19:45 / Grand Hall
Amber Priestley For Jocelyn Bell Burnell (BBC Commission, World Premiere)
Pascale Criton Alter* (BBC Commission, World Premiere)
Juliet Fraser soprano*
Ilan Volkov conductor
BBC Scottish Symphony Orchestra
The BBC SSO’s first concert opens with Kristine Tjøgersen’s exploration of nature and the interconnections between birds, animals, plants, fungus and humans: an excursion which gives the audience a feeling not of observing a forest, but being inside it.
Amber Priestley’s new work is inspired by conversations she had with the astrophysicist Jocelyn Bell Burnell one of the discoverers of pulsars (or neutron stars). For it, Priestley ‘imagined-through the filter of an orchestra - radio interference together with the regularity of the rhythm given off by a pulsar. My translation of this phenomenon is just one way that it can be heard’.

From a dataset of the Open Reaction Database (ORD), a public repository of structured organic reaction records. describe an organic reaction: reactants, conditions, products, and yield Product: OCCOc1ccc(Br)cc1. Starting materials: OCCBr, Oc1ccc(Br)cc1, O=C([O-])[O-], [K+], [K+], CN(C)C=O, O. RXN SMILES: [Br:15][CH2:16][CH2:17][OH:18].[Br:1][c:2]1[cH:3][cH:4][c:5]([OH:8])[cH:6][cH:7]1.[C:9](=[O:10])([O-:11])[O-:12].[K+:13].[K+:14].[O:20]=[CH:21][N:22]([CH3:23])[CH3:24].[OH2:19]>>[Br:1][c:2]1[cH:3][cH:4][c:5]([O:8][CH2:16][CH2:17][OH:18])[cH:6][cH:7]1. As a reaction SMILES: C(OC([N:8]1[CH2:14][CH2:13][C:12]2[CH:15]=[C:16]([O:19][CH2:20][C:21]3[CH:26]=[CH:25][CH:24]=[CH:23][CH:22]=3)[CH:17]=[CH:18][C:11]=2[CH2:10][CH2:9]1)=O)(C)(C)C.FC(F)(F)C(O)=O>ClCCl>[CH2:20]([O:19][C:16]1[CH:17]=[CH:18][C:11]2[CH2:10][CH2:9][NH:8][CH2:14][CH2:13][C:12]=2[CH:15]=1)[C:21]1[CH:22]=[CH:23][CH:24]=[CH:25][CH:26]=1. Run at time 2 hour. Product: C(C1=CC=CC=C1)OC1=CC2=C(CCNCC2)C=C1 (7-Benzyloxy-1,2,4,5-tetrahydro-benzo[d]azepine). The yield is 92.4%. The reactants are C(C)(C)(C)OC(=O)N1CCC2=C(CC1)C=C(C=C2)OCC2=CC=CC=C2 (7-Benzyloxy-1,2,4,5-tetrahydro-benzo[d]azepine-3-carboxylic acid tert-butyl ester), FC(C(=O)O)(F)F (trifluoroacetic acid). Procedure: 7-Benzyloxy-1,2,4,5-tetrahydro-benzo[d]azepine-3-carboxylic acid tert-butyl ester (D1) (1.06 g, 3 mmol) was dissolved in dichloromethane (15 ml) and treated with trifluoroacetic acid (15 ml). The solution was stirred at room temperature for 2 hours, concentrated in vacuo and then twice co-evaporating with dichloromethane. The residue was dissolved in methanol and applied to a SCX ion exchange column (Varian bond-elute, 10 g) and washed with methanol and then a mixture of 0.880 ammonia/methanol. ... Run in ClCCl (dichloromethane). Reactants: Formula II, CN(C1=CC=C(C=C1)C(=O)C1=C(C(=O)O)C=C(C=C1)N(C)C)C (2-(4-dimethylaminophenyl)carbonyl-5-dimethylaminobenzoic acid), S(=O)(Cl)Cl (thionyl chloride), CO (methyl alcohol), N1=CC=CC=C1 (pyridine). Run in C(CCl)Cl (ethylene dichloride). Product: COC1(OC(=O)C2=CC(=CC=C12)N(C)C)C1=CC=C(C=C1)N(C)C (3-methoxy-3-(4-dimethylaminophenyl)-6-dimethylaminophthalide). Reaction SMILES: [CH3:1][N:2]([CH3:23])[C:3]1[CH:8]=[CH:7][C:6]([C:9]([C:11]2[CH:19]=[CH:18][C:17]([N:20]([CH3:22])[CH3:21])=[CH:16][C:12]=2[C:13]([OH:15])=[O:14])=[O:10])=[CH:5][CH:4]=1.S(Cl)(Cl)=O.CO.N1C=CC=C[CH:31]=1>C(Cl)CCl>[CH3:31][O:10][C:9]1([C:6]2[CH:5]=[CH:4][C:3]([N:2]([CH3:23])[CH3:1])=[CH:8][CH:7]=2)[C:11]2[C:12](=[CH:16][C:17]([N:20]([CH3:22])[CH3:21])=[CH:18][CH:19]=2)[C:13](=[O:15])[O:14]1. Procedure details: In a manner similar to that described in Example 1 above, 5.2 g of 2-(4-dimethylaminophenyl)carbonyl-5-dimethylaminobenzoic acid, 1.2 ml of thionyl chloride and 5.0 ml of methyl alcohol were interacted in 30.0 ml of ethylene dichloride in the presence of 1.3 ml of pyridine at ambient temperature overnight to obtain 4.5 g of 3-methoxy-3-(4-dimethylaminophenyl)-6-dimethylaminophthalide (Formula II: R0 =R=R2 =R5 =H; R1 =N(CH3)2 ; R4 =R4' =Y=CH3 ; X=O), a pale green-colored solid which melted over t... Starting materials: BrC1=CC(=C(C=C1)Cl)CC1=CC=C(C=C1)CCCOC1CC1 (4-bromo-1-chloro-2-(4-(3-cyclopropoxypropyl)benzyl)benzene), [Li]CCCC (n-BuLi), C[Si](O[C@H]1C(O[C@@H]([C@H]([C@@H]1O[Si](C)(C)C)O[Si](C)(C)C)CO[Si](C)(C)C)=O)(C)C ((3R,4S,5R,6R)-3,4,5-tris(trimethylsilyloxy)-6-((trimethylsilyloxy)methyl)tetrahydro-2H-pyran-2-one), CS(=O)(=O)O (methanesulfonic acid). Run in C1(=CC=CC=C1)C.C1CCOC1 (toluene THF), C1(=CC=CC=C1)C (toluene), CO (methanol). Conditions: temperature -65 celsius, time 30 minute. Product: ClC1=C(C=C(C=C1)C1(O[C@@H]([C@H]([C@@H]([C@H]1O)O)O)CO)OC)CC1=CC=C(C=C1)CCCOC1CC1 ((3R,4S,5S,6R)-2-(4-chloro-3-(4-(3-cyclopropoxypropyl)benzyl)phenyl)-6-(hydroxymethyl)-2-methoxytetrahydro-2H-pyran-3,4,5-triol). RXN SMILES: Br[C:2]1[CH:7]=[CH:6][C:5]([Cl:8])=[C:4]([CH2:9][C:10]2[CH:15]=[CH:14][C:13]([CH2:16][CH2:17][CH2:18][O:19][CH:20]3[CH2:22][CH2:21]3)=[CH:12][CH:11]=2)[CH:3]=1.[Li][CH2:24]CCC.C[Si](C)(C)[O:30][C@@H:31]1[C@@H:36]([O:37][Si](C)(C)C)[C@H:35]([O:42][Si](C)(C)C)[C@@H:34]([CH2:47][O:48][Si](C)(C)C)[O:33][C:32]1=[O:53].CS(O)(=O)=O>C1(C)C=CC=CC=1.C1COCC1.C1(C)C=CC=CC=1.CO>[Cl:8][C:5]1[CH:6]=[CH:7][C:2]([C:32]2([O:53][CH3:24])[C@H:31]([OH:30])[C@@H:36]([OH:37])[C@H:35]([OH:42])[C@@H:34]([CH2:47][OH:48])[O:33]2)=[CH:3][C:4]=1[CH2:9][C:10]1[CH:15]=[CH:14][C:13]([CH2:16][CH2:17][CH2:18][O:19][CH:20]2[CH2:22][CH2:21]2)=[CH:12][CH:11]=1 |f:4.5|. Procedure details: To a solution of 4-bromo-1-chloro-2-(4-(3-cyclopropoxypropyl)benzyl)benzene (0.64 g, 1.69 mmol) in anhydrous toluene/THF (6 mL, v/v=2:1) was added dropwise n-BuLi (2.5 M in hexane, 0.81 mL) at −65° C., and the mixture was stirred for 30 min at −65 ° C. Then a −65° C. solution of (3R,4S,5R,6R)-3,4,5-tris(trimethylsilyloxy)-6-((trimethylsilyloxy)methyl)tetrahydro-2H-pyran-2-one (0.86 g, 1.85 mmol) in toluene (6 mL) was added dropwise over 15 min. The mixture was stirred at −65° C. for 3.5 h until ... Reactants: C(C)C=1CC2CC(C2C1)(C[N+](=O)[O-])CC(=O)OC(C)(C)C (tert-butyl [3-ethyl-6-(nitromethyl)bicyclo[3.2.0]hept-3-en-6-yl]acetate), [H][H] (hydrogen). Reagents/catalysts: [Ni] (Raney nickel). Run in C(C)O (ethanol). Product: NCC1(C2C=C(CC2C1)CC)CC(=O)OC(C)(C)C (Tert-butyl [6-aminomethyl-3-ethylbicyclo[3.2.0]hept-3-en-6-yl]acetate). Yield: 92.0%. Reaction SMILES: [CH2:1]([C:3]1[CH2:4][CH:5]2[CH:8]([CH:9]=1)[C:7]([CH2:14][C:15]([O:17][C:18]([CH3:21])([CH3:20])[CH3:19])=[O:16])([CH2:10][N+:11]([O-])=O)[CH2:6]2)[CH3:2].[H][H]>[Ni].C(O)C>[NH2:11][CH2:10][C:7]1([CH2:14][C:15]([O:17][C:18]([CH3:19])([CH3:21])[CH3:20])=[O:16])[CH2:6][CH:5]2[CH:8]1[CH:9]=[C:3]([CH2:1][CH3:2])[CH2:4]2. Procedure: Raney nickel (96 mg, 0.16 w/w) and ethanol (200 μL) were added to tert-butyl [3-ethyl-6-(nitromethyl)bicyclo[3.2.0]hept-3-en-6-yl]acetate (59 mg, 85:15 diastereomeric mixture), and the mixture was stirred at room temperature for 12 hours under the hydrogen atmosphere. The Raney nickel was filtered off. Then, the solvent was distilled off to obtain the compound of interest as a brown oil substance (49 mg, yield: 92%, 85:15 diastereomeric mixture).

Pascale Criton’s music first appeared at Tectonics Glasgow in 2018 and she returns with a work specially written for the festival. Written during the pandemic, Alter plays on the idea of otherness, as well as alteration and transformation. The reference points are unstable, driven by minute reciprocal influences, bordering on acoustic phenomena such as beats and resulting sounds. Its text is a variation on this shifting world expressed in French, English and Arabic, with words written during the confinement by its soprano soloist, Juliet Fraser.
21:00 / Old Fruitmarket
Marja Ahti works with field recordings and other acoustic sound material combined with
synthesizers and electronic feedback. Her work-in-progress, Membranes “starts from the idea of a moment of listening as a membrane – a fluid, vibrant position dissolving the divide between inner and outer space. Recordings of resonant spaces, chambers and vibrating structures inhabit or contain an architecture of electronic arcs, shapes, shades and textures, all vibrating together, often on the brink of collapse, collision or feedback.”